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J. Sterling Jones Hydraulics Research Laboratory



Over the past several years, flooding, coastal inundation, and scour of bridge piers and abutments have been among the leading causes of bridge failures in the United States. Recent examples of structures affected by flooding, inundation, or scour include the numerous bridges in New Orleans and along the Gulf Coast damaged by Hurricanes Katrina (2005) and Rita (2005); the damage to more than 2,400 bridge crossings during the 1993 Upper Mississippi River Basin flooding; the 1994 failure of numerous bridges during Tropical Storm Alberto in central and southwest Georgia; and the 1987 failure of the I-90 bridge over the Schoharie Creek near Amsterdam, NY, which resulted in the loss of 10 lives and millions of dollars in bridge repair and replacement costs

Considering the national costs due to scour-related damage, plus disruption to local economic activities from bridge closures, and the potential for devastating loss of life from floods and inundation, bridge foundations demand improved engineering analysis and design procedures to mitigate the consequences of natural disasters.

Researchers in the Hydraulics Research Program at the Federal Highway Administration’s (FHWA’s) J. Sterling Jones Hydraulics Research Laboratory, located at Turner-Fairbank Highway Research Center (TFHRC), and partners currently are conducting applied and exploratory advanced research to improve prediction of flooding-related damages and design guidance for mitigating impacts on bridges and other hydraulic structures.

The photo shows a birds-eye view of the FHWA Hydraulics Laboratory. The tilting flume is on the left. Next to the tilting flume is the computational fluid dynamics (CFD) station, ex situ scour testing device (ESTD), in situ scour testing lab sump device, and the force balance flume (from top to bottom). From top-to-bottom on the right: soil sample preparation station, presentation station, and the fish passage culvert flume.
The Federal Highway Administration's J. Sterling Jones Hydraulics Research Laboratory at the Turner-Fairbank Highway Research Center.

Further, FHWA is collaborating with several laboratories and universities to help ensure the program's success. For example, research partners at the Argonne National Laboratory's (ANL’s) Transportation Research and Analysis Computing Center (TRACC) in West Chicago, IL, and the Universities of Nebraska and Iowa are championing advanced engineering tools, such as computational fluid dynamics, to simulate extreme flood events and their interaction with bridge structures. Computational fluid dynamics uses numerical methods and algorithms to analyze and solve problems that involve fluid flows.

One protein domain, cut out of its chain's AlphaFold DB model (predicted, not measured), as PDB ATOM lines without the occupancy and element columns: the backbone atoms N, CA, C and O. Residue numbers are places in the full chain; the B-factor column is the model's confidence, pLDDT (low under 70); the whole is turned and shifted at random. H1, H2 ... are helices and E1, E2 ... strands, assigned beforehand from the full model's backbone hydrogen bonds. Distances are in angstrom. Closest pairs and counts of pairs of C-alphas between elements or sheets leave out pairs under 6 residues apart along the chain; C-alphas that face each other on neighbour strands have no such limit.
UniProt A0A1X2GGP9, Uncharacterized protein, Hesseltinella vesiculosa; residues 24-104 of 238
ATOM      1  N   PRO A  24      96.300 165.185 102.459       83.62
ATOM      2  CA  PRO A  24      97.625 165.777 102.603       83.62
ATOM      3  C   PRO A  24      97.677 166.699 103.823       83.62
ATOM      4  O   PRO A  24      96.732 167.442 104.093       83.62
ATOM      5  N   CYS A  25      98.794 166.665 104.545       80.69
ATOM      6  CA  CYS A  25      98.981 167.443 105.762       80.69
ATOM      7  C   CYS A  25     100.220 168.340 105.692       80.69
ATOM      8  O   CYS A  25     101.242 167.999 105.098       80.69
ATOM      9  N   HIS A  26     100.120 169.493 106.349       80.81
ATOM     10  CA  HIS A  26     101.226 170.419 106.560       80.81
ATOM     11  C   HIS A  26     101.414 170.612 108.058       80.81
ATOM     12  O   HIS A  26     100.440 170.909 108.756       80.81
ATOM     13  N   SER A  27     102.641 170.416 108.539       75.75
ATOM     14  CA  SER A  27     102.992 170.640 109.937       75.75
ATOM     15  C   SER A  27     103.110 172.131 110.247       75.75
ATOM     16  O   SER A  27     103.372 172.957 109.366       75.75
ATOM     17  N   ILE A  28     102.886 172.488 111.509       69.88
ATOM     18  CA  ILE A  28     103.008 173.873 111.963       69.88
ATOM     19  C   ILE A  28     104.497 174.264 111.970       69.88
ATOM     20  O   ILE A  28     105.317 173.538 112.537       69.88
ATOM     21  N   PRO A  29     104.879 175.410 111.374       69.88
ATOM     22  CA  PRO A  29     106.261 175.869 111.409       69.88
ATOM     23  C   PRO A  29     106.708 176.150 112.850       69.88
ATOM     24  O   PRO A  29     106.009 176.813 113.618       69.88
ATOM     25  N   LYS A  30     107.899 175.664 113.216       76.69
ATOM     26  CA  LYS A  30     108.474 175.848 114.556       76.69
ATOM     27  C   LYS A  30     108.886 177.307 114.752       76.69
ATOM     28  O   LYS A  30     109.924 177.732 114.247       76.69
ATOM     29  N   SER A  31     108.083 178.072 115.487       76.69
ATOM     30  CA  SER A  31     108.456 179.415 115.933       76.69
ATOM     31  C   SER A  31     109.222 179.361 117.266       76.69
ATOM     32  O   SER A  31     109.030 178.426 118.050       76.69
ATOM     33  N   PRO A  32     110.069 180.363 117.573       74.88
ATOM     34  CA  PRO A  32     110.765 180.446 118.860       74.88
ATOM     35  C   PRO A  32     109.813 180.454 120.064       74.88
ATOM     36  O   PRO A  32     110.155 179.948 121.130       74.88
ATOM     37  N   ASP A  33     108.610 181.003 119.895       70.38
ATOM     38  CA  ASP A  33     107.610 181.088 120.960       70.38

Past Research Contributions

The TFHRC J. Sterling Jones Hydraulics Research Laboratory has been involved in a number of studies, including investigation of the Hatchie River Bridge collapse in Tennessee. Spans of the northbound U.S. Route 51 Bridge over the Hatchie River collapsed on April 1, 1989. Five vehicles went into the river, and eight people were killed. To help determine the cause of the collapse, the National Transportation Safety Board (NTSB) asked FHWA to conduct hydraulic model studies of the two-column bent #70 with independent footings of the Hatchie River Bridge. Onsite investigation had established that failure of this bent probably triggered the collapse. The J. Sterling Jones Hydraulics Research Laboratory tested a 1 to 20 scale model of the bent to determine how the maximum local pier scour might have occurred after the channel migrated to bent #70 and to obtain videotaped shots of the local scour process for use as a visual aid in the NTSB public hearing conducted to gather evidence concerning the collapse.

In another example of past research, the TFHRC J. Sterling Jones Hydraulics Research Laboratory conducted small-scale scour tests for the Woodrow Wilson Memorial Bridge replacement. The researchers tested 31 different model scenarios in the tilting flume and conducted 71 test runs with durations of 46 hours each. The scour evaluations were part of the process that led to design changes that saved millions of dollars. The savings resulted from reducing the predicted scour depths by an average of 15 to 20 feet (4.5 to 6 meters) for approximately 648 of the piles, using fewer but larger piles, and incorporating vertical piles instead of battered piles, which are more difficult and expensive to install, for the very deep foundations.


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Turner-Fairbank Highway Research Center | 6300 Georgetown Pike | McLean, VA | 22101

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